Honestly it’s hard to say what’s creepier, seeing Captain Picard’s face on a body that’s wearing those clothes, or hearing Tom Hardy’s voice coming out of his mouth. Nemesis wasn’t exactly the most popular of movies in the Star Trek franchise but it raised a lot of questions that a lot of fans wanted to hear answered. A young clone of Picard that was aging badly and was insane to top it off seems like a recipe for disaster, but someone that was bent on getting rid of the man that he’d been copied from along with so many others was even worse. Like so many other Star Trek villains Shinzon had a serious plan in mind but masked this by claiming that he’d staged a coup on Romulus to free the Reman people that were used as slaves. But the real gist of his plan is that he intends to kill all life on earth with a new radiation weapon that kind of goes along with the mythos.
The only problem is that Shinzon isn’t bound to last all that long since the manner in which he was created is leaving him increasingly weakened as time goes on. When Picard and his crew catch wind of what Shinzon is planning they attempt to do something about it and end up ramming the Enterprise into Shinzon’s vessel, the Scimitar, nearly disabling both ships. After Picard attempts to talk to Shinzon to get him to stop it becomes obvious that the clone is entirely bent on gaining his revenge and won’t be talked down. Data then transports Picard away from the Scimitar before causing the ship to explode, sacrificing himself for the good of the crew. Thankfully, because the writers, producers, and directors know very well what might happen if another crew member was to die, Data was bound to be replaced by B4, an android that had been found by Data, Picard, and Worf earlier in the movie. At one point Data downloaded his neural net into B4, so it would only be a matter of time until the second android began to sound and act like the lost crew member. Isn’t it fun to have an escape plan?
At any rate, this movie was so loathed that some people would like to think it never existed, and given the fact that Star Trek was given a new timeline when Chris Pine entered the picture as a younger Kirk, it’s very likely that the moment that the franchise ever gets to the Next Generation phase again, if it does, then things will likely be different. If that happens however it would be amazing since you have to think that Nemesis is so many movies in, and the renewed Star Trek franchise has only reached its third movie at the moment, during which nothing that happened before, or perhaps very few things, are the same. Recall that in the original movies by the second one that the crew had lost Spock for a brief time before he was deposited on the planet that had been created by the Genesis project. In the third movie he was miraculously reborn and started to grow at an accelerated rate, though his mind and soul were stuck with Dr. McCoy, and needed to be returned on Vulcan during a dangerous ceremony. There’s no telling when the new run will have a fourth movie, but obviously the third didn’t go anywhere near the original material thanks to the events of the second movie.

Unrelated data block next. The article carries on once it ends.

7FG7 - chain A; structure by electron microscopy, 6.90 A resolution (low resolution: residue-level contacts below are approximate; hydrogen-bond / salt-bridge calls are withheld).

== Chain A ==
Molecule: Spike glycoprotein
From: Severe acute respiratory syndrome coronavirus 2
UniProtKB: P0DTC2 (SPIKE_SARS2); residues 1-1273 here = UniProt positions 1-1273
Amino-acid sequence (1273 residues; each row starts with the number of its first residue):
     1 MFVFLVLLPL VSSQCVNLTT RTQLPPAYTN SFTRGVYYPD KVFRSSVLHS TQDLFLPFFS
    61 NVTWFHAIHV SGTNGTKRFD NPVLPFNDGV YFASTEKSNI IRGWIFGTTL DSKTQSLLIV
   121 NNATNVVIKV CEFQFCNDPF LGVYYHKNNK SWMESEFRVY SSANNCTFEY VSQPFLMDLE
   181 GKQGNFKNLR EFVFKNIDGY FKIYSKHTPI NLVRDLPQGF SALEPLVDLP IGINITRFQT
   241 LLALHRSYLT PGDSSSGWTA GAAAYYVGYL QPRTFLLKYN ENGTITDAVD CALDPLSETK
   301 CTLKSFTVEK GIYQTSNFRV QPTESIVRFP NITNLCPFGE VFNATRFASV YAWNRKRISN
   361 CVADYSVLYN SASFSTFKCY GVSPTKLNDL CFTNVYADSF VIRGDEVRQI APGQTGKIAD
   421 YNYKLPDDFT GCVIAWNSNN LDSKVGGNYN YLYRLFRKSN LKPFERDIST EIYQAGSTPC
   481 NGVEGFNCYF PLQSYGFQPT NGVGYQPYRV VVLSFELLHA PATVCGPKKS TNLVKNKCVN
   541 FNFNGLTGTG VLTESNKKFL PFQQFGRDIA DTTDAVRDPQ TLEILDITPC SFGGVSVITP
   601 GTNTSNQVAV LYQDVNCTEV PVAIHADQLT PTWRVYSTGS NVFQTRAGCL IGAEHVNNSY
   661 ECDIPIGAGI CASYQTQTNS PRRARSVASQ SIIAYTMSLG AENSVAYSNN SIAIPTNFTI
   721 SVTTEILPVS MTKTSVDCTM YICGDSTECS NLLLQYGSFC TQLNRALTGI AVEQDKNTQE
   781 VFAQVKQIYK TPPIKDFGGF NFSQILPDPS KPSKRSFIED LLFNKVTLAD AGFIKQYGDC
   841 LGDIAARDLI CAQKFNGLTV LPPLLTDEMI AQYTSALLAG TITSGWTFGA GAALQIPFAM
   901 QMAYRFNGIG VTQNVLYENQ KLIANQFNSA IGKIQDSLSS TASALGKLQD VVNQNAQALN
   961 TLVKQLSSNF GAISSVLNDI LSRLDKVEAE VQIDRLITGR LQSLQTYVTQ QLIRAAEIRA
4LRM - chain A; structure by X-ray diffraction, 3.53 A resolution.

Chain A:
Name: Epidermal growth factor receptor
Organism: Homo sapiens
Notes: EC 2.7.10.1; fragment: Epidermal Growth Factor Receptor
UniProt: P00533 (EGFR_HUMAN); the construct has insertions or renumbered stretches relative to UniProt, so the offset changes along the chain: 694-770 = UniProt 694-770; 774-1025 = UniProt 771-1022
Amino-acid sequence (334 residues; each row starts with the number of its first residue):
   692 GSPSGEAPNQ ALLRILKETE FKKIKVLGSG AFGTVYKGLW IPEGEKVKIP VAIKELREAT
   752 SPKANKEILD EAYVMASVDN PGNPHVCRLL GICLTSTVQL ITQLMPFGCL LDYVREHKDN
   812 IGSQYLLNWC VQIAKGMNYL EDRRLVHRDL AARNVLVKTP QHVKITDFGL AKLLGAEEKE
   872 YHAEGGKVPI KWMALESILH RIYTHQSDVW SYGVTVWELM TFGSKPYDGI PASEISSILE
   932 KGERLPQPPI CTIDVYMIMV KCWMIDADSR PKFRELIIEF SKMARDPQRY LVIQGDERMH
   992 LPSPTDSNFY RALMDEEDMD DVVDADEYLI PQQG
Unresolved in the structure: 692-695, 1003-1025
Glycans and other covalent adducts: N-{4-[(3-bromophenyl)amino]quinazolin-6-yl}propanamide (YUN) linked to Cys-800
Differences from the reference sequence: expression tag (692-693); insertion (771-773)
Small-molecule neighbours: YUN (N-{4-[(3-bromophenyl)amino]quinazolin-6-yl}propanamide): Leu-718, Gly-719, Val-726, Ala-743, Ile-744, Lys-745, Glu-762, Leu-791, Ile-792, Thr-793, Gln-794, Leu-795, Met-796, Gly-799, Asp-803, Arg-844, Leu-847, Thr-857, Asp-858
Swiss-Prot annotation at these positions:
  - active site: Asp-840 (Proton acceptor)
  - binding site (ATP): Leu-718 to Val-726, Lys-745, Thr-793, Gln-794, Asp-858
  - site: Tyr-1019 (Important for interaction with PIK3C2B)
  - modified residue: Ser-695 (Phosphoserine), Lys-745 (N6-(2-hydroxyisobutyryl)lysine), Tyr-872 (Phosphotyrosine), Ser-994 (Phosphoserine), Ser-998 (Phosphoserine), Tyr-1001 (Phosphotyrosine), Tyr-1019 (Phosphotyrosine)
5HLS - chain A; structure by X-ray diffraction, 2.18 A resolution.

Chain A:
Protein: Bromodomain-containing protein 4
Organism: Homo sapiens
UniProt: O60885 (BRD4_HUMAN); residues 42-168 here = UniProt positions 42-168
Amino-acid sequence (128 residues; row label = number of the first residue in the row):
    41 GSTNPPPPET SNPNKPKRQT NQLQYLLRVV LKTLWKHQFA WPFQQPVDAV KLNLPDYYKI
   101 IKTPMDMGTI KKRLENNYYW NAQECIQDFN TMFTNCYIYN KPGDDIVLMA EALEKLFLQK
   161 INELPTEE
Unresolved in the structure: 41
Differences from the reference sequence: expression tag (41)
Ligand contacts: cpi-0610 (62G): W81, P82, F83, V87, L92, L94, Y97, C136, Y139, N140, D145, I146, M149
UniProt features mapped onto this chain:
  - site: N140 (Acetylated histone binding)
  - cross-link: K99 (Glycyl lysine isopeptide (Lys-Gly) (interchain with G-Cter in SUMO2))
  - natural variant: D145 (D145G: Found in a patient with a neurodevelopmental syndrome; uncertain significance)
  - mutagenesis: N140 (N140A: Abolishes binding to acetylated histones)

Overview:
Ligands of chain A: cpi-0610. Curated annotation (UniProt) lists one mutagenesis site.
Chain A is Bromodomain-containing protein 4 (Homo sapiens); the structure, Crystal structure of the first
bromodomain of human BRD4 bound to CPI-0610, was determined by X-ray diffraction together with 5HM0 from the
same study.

If the new run finally gets to a fourth and then a fifth movie it will likely be when a lot of us are starting to get kind of old since at this rate it would almost seem as though the movies need to be overhauled in a big way or given a shot in the arm so to speak that will revive them. Nemesis was one of those movies, much like Insurrection, that a lot of fans tried their hardest to like but just couldn’t get into for some reason. If this had been done in the original screening of Nemesis you can almost bet that people would have thrown a certified fit since it would likely make them wonder just what the director was trying to pull. As it is, Deepfake is getting better and better with the effect since it’s becoming more natural more fitting to each face and head. While the Mel Gibson face for Fury Road didn’t seem quite right, the Jim Carrey face for The Shining was insanely creepy and eerily realistic. One has to wonder how long it’s going to be before we start seeing more and more of this kind of technology being used in actual movies, and whether or not it’s going to be this convincing.